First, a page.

Since beginning Homeschoolers Anonymous in 2013, even I myself have learned so much from my friends, peers, and allies. I look back to my first contribution to the site, “Homeschool Confidential”, and I cringe when I read that I wrote, “What you might not know about conservative, Christian homeschoolers is that we are actually a smart bunch. Unlike the completely ridiculous cultural stereotype, many of us received more than adequate socialization.” Through the ever-growing Homeschoolers Anonymous community, I have realized that socialization is not a joking matter and I am sorry that I ever thought it was. There are many, many alumni who did indeed grow up without adequate socialization. They were isolated significantly, sometimes entirely, and that isolation had extremely painful impacts on their well-being — impacts that they still feel to this day.

This project has been a sharp learning curve even for me as someone homeschooled K-12. I have had educate myself about all sorts of issues, and I am grateful for my fellow alumni who have given pointed criticism that I needed to hear it. When I announced our LGBT* homeschool series, for example, I originally called it “Homeschoolers Are Gay.” But Kate Kane from Queer PHC pointed out to me that “gay” doesn’t included everyone who is LGBT* and thus can be erasing. I am thankful to be held accountable by my peers like this. That caused us to re-name the series “Homeschoolers Are Out.” It broke my heart that I had made people feel erased, but I apologized and changed course accordingly.

We’re all learning and we’re going to make mistakes. And one part of leaving fundamentalism, leaving the Generation Joshua we were so carefully trained to become, is being ok with not being perfect and getting knocked off a pedestal. It’s ok to say, “I made a mistake, I hurt you, and I am sorry for that. I will do better.” We can all do better and this amazing project we’re doing together, Homeschoolers Anonymous, is a perfect example of how we can learn from one another, learn the freedom to find our voices, and also learn the freedom to listen to others who have long been silenced.

In the 2 years since we launched Homeschoolers Anonymous, and the 1 year since we formed Homeschool Alumni Reaching Out, there have been some deeply discouraging moments. We are constantly belittled by homeschooling parents, infantilized and called “children.” We are referred to as bitter, as engaging in the “spirit of Ham” by exposing parental abuse. We have endured homophobic slurs, threats of physical abuse, mockery by HSLDA employees. We have earnestly sought to partner on several occasions with HSLDA to make homeschooling better — and have been ignored entirely. We have had hopes to present vital information about child abuse and mental illness at homeschool conventions — only to be rejected on several occasions.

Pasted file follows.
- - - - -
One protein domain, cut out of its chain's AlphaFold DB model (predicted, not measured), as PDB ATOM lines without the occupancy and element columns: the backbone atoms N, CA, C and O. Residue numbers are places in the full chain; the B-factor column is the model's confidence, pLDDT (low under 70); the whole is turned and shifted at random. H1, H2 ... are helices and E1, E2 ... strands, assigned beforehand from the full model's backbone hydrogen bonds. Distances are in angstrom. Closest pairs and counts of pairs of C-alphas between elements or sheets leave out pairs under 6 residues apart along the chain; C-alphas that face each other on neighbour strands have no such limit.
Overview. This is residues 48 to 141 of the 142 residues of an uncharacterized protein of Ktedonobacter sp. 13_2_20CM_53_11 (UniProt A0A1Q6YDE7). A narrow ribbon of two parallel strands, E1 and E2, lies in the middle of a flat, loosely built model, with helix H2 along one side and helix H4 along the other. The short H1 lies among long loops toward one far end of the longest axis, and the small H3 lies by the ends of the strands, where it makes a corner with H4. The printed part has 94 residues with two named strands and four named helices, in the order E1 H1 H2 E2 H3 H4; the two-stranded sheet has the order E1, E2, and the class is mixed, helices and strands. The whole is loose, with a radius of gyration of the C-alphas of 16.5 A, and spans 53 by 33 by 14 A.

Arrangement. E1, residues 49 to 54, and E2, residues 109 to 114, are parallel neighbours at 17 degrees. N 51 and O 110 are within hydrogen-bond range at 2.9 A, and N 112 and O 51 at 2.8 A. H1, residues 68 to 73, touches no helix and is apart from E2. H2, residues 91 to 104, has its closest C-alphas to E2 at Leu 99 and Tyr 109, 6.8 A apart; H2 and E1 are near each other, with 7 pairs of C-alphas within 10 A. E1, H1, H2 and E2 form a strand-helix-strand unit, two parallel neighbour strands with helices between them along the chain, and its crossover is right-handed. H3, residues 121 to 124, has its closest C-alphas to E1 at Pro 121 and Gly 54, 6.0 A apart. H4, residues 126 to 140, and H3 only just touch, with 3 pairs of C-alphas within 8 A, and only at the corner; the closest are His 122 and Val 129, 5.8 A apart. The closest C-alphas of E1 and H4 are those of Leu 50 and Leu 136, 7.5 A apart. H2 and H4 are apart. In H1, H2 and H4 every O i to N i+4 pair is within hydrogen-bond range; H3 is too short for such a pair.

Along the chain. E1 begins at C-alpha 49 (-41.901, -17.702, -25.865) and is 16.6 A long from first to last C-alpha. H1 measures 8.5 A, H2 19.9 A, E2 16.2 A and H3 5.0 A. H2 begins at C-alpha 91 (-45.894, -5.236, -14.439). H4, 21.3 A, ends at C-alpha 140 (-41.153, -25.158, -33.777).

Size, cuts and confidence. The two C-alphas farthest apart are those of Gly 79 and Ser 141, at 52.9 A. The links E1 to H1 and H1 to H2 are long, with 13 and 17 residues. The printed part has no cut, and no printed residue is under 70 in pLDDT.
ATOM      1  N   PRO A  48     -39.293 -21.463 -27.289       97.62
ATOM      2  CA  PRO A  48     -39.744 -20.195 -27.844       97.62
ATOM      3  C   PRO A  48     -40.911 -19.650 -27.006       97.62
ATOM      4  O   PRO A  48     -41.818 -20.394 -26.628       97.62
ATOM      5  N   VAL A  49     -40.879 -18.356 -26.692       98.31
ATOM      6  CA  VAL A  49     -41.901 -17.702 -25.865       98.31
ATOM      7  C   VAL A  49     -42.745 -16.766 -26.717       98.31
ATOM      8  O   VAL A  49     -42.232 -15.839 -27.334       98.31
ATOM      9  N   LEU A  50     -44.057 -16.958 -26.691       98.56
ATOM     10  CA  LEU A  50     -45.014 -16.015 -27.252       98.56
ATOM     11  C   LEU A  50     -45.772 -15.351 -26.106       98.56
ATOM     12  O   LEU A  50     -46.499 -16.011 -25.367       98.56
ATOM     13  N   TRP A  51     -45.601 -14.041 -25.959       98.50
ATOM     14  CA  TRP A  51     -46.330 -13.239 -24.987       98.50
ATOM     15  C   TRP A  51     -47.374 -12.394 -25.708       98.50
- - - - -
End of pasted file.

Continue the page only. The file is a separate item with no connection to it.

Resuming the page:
We have even been called “a bigger threat to homeschooling than any teacher’s union” and “the greatest threat to homeschooling freedoms” by fellow homeschoolers.

This can be so discouraging. Sometimes we wonder if we’re actually making any difference and if there is any point in continuing. But then we hear from alumni that they thought they were the only ones, they thought they were “crazy,” and that we gave them hope to carry on. One letter in particular continues to make me tear-up every time I read it:

“I came across the HA blog through the article on The Daily Beast. Journeying as far as possible from my upbringing – involving fundamentalist homeschooling, a church cult, and an abusive home – has been a long and oftentimes lonely road. I have never found a venue that allows former homeschooled kids to share their stories like this.  So. There are certain moments in life, remarkable for their rarity, when you feel something pivoting, when a door opens and you can see a little light crinkling in. This is one such moment. I am not alone. I am not alone and I am not crazy. Now I want to start writing my story too. Thank you. Thank you, thank you, thank you.”

That makes all the difference in the world to me, and that is what inspires us to continue the work we’re doing, no matter how hard it is. We are not alone. We are not crazy. And we’re not just bitter, angry kids. We are human beings, many adults with our own children now, and we are doing our best to make the lives of future homeschool kids better. That’s all we want to do. And we do it because we care.

We care about our siblings still in homeschooling and we care about the future generations.

We want homeschooling to be a safe, nurturing environment for every single child.

And we’ll keep fighting until that happens.

Our Top 20 Most Viewed Posts of 2014

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As 2014 comes to a close, we want to look back and remember the 20 posts that received the most attention on HA this year. So here they are, our top 20 most viewed posts of 2014!

20. IBLP’s Statement Is A Disgrace — 5,186 views

19. Four Reasons Why I Believe Cynthia Jeub — 5,365 views

18. IBLP Board Places Bill Gothard on “Administrative Leave” — 5,795 views

17. Dear Michael Farris, Sexual Abuse Isn’t a “Basic Strength” That “Can Get Out of Control” — 5,855 views

16. “He Couldn’t Breathe”: Old Schoolhouse Owners Accused of Waterboarding, Child Abuse — 6,359 views

15. Melting Memory Masks: Cynthia Jeub’s Story — 7,033 views

14. Beall Phillips, Wife of Doug Phillips, Accuses HSLDA’s Michael Farris of “Gross Error,” “Bully Pulpit” — 8,416 views

13. Bill Gothard, Sexual Predator — 8,429 views

12. Here’s To Girls Who Have Been Made Ashamed Of Their Bodies: Pearl’s Story — 8,449 views

11. 11 Homeschool Celebrities Explained With GIFs — 8,865 views

10. 4 Reasons Conservatives Should Join Liberals in Opposing the Duggars — 11,599 views